We’re hiring for DNA!

Today started with a strange email in my inbox. One of the three final candidates in a current open position for which we are hiring wrote that he is retrieving his application. He explained that after having completed the two assignments we ask all advanced candidates in any position at BSL to complete, he understood after intense reflection that given the internal structure of BSL with our strong focus on business cases in sustainability, he would not be able to contribute to the overall goal of the circle for which he was under consideration to the degree he would wish. Interesting, I thought. The two assignments were the completion of a strength-finder self-assessment and an essay about Holacracy at BSL, and more precisely about how a candidate thinks of and places himself in the organizational context of Holacracy. This is the first sign that our recruitment process is truly working both ways. Thanks to a very transparent sharing of who we are and how we work with each other, a potential candidate has decided that this was not an environment for him. Brilliant! I feel that we have just made a big leap forward. A year ago, it would have been very possible for us to end up hiring such a person who would subsequently end up being a misfit with our organization, without having had the tools, wisdom and processes to screen for this hugely important cultural aspect.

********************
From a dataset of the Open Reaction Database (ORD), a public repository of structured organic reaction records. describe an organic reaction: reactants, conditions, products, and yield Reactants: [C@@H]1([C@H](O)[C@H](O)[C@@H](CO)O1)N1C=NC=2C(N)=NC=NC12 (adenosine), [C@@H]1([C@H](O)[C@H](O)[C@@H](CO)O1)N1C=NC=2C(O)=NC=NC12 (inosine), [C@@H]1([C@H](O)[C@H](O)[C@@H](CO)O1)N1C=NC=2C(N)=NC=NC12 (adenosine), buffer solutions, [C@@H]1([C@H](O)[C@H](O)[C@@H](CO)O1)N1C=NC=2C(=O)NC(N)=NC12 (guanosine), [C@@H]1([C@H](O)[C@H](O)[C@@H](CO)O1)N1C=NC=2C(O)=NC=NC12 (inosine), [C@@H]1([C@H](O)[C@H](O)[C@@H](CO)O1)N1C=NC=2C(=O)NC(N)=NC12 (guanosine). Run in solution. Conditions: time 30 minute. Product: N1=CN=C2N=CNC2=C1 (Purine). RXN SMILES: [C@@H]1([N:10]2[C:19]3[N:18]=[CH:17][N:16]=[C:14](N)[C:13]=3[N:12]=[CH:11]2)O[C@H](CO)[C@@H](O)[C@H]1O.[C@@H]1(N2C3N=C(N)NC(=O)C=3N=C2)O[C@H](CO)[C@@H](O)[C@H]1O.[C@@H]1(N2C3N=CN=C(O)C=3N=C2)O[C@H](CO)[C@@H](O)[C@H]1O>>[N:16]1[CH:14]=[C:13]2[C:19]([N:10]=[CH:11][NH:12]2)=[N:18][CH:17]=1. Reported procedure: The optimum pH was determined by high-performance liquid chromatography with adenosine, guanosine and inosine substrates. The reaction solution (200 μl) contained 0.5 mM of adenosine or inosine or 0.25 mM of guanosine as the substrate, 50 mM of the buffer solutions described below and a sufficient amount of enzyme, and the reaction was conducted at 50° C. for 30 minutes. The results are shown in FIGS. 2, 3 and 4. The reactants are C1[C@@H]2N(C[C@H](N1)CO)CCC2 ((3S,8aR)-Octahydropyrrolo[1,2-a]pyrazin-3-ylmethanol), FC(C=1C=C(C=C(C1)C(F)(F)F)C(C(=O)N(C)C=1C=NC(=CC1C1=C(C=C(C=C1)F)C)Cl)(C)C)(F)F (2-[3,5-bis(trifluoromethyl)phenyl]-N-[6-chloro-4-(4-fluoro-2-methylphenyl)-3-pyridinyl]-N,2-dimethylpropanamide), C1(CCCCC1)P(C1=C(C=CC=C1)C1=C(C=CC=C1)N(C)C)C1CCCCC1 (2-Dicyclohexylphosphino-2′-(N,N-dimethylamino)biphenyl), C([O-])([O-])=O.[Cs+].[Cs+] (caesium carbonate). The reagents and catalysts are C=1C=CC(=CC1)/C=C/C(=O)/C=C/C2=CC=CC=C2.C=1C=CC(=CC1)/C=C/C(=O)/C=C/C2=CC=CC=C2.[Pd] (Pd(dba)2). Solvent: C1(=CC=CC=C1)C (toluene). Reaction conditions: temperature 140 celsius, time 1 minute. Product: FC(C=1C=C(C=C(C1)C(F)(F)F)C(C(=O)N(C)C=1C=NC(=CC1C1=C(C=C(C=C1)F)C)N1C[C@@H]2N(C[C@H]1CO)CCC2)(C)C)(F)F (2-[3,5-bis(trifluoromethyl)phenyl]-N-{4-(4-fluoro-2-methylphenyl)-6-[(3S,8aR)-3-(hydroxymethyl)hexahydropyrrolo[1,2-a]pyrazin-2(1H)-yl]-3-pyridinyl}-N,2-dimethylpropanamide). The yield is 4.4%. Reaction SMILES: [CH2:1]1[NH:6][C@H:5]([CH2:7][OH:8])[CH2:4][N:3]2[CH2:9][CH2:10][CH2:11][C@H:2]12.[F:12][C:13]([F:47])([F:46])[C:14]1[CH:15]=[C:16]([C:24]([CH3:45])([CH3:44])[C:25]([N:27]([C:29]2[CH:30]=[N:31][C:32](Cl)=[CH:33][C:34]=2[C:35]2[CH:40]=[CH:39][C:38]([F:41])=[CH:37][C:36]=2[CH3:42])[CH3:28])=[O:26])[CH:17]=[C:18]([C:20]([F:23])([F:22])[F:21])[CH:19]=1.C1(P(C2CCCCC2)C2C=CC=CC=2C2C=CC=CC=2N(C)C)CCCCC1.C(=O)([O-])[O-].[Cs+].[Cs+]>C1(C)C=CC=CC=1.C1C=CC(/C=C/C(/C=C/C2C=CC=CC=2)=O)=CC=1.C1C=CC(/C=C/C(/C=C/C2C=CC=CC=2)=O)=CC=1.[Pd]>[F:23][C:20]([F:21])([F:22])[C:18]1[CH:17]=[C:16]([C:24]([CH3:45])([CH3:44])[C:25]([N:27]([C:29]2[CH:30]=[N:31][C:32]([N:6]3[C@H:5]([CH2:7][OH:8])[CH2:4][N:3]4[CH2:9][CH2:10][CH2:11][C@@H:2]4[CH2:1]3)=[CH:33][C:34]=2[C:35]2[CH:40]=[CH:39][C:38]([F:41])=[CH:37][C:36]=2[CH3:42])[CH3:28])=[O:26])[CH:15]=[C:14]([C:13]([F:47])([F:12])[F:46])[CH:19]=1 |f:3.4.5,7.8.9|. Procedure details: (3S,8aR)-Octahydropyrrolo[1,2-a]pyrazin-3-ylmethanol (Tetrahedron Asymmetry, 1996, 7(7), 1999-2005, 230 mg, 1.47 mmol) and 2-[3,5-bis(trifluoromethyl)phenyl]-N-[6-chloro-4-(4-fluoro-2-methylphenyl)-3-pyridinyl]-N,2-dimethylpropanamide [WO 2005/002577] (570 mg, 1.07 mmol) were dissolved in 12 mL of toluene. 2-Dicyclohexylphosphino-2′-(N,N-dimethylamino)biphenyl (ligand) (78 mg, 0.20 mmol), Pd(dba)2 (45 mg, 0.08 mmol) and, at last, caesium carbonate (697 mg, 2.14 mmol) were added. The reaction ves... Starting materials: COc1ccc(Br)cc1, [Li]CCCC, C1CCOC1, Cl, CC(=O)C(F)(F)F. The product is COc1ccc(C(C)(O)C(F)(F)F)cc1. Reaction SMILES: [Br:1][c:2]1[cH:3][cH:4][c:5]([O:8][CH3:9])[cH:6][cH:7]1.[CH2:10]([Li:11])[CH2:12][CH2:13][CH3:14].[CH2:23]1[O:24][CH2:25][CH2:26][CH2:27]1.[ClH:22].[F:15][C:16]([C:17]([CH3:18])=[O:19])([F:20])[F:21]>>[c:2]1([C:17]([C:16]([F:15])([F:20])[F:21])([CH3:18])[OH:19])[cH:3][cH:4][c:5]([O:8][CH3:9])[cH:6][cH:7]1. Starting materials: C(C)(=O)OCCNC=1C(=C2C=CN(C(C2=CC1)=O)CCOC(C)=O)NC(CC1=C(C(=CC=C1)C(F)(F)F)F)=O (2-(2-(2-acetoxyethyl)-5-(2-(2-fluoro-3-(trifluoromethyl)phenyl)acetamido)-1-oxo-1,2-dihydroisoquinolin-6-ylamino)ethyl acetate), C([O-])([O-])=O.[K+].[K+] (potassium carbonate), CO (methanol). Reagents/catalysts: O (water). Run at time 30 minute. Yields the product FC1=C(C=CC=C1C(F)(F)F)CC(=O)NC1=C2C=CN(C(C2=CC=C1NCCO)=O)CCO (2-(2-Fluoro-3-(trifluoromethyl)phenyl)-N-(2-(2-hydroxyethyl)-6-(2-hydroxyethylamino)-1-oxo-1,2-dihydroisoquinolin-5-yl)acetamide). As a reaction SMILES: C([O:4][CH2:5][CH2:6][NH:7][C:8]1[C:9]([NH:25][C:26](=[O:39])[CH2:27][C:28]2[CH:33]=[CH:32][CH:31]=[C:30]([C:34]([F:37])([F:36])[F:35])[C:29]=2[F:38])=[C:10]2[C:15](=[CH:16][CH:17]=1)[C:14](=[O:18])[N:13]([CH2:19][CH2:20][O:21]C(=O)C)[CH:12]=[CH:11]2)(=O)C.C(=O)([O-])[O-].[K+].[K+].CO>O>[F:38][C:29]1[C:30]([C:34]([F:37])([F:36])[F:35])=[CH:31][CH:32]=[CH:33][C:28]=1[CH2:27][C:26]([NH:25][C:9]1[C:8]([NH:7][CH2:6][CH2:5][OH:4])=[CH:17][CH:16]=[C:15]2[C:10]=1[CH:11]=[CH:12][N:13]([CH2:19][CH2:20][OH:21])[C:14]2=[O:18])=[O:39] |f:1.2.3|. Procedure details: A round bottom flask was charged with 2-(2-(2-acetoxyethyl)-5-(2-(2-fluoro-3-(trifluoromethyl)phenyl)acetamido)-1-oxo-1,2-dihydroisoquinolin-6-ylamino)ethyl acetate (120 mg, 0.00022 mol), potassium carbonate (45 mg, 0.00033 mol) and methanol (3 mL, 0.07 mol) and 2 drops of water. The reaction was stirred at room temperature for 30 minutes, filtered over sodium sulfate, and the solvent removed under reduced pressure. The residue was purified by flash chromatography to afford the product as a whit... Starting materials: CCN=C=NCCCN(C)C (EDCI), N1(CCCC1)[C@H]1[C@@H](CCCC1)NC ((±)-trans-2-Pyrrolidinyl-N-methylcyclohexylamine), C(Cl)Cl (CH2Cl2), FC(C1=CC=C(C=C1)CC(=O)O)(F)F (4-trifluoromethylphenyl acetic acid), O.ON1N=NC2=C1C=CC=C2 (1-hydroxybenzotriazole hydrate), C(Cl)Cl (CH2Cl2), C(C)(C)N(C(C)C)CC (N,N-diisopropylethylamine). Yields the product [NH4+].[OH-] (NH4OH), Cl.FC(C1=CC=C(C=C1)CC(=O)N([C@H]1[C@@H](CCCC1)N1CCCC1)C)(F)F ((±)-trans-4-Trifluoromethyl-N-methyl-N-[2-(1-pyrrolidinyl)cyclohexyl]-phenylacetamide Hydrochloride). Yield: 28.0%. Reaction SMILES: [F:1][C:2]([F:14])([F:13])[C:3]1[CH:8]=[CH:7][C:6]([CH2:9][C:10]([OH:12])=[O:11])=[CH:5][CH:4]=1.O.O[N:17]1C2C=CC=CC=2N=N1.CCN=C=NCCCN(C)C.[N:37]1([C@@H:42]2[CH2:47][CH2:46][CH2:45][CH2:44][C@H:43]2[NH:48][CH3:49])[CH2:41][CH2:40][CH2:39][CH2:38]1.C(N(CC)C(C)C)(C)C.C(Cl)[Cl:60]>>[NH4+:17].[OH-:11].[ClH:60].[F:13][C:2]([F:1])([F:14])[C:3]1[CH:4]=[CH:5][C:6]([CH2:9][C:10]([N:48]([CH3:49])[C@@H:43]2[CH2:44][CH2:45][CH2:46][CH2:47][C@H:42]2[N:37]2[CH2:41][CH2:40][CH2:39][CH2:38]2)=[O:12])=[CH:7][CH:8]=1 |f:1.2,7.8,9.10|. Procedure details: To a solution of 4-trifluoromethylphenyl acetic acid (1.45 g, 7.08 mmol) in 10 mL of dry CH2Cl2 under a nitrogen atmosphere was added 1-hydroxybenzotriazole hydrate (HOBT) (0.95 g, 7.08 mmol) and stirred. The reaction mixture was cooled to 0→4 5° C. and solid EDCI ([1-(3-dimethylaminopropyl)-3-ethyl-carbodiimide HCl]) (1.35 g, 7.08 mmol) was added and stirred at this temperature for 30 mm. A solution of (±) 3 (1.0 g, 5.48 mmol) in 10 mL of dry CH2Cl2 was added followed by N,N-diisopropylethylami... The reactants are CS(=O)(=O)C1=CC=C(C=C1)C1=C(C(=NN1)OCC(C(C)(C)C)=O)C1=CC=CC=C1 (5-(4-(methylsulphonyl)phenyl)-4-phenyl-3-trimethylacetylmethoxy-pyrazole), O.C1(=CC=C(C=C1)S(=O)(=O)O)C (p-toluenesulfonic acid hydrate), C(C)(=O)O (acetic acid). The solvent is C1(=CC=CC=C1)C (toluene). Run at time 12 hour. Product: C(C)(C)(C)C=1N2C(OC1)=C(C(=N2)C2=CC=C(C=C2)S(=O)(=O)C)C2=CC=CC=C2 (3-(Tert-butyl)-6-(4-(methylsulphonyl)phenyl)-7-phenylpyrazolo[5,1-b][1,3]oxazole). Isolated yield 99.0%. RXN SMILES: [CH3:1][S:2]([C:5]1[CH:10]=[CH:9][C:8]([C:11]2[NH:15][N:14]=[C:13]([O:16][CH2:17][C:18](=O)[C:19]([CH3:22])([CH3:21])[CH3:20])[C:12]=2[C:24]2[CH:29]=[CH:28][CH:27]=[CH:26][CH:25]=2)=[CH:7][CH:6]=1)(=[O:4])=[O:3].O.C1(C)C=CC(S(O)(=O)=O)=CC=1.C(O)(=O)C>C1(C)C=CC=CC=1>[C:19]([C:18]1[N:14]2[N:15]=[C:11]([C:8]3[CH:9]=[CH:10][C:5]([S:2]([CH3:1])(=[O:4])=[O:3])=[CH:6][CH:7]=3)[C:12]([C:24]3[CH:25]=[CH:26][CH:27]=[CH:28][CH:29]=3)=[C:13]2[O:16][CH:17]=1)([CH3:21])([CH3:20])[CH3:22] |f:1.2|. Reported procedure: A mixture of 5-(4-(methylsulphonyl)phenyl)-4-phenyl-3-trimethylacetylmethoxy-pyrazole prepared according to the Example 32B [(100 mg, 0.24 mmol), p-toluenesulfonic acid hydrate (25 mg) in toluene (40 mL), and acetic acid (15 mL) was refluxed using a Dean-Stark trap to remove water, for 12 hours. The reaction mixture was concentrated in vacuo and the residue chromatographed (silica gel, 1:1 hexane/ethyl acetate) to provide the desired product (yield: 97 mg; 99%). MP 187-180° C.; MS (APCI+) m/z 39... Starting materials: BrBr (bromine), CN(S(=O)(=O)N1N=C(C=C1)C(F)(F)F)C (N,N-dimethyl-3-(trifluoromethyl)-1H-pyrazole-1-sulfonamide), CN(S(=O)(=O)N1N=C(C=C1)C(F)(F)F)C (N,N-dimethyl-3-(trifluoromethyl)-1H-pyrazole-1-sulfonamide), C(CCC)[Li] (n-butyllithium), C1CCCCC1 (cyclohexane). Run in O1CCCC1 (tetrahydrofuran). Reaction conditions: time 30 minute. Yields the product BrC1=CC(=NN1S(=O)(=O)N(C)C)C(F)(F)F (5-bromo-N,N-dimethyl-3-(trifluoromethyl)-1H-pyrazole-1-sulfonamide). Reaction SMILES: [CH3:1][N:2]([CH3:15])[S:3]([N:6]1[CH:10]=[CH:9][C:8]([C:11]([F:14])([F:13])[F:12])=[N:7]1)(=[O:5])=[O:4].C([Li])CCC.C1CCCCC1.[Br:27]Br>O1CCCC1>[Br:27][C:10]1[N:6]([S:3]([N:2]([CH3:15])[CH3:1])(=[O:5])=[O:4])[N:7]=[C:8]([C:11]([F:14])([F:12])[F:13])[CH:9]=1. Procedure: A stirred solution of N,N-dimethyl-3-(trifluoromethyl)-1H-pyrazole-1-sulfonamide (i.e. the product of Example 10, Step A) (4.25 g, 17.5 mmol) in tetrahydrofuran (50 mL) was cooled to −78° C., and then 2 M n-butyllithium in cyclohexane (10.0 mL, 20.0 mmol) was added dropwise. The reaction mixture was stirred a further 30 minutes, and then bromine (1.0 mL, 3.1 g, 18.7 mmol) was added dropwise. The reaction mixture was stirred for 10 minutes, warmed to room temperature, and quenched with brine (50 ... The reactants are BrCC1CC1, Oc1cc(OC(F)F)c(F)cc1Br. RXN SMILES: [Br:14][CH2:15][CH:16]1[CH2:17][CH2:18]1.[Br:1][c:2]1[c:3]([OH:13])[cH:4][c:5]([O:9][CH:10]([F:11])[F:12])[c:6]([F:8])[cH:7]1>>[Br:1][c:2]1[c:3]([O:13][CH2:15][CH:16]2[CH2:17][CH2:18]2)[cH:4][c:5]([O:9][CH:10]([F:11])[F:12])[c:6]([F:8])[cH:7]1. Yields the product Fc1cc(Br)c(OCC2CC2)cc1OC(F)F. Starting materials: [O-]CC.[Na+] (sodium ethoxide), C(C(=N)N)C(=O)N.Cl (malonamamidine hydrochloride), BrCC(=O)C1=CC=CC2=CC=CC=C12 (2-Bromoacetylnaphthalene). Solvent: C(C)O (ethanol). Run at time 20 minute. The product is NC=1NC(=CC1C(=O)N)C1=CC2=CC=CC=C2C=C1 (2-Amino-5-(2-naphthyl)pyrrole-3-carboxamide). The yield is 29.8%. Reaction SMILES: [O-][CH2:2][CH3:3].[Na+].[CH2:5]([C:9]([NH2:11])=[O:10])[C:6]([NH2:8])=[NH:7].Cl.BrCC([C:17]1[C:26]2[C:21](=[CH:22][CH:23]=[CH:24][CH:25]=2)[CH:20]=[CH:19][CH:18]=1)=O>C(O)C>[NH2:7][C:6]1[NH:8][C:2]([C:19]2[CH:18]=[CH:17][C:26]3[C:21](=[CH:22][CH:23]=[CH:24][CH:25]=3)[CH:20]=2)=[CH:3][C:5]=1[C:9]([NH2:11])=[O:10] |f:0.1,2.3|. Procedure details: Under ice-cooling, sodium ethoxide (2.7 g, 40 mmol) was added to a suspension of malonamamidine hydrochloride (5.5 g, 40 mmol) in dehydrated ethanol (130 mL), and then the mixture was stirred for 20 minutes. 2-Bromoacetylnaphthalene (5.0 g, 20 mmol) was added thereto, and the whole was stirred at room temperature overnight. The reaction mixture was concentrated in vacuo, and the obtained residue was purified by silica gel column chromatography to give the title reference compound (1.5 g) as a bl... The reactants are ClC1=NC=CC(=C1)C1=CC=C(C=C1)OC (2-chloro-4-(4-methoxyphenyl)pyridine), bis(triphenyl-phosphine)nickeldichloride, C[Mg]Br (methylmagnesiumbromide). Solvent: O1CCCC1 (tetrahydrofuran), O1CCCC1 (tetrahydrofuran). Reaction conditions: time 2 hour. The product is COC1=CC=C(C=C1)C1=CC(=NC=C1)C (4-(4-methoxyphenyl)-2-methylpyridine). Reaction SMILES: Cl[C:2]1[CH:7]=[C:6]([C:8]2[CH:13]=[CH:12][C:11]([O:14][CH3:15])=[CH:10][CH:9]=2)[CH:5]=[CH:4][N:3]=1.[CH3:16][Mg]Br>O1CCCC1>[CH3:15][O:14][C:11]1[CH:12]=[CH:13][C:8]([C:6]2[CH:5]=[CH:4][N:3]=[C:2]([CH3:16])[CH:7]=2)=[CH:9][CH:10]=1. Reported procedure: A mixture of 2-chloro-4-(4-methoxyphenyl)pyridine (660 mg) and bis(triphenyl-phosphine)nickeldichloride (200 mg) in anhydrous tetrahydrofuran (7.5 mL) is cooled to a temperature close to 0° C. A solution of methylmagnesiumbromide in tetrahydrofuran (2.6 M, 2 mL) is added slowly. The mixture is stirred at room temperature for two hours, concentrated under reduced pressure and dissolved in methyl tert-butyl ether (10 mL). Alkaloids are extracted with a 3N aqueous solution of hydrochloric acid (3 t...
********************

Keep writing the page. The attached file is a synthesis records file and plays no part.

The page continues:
This is a week full of people changes. A long-term collaborator will end his contract with us on Friday with his new energetic replacement having started just a few days ago. And another member of our team has gracefully announced that she will be leaving us to pursue other opportunities related to her dream. We are a small team and this is a lot of change for us. A colleague mentioned to me that somehow her circle felt as if the blood was changed in a person and that she needed yet to get used to how the new person would feel that her circle was transitioning into. When I shared with her the story of the email I had received, she smiled and said: “well, now, we are hiring for DNA”. She referred to a most recent hiring decision where we opted for the candidate who brought the most desirable attitude to us, at the expense of the perfect expertise his counterpart had offered. And indeed, I realize that what has happened over the past six months is that somehow, we have found our own DNA as an organization and that in our continuous adaptation of our recruitment and onboarding process, we have learned to create processes, questions and assessments that allow us to filter for this DNA when recruiting new members of the team.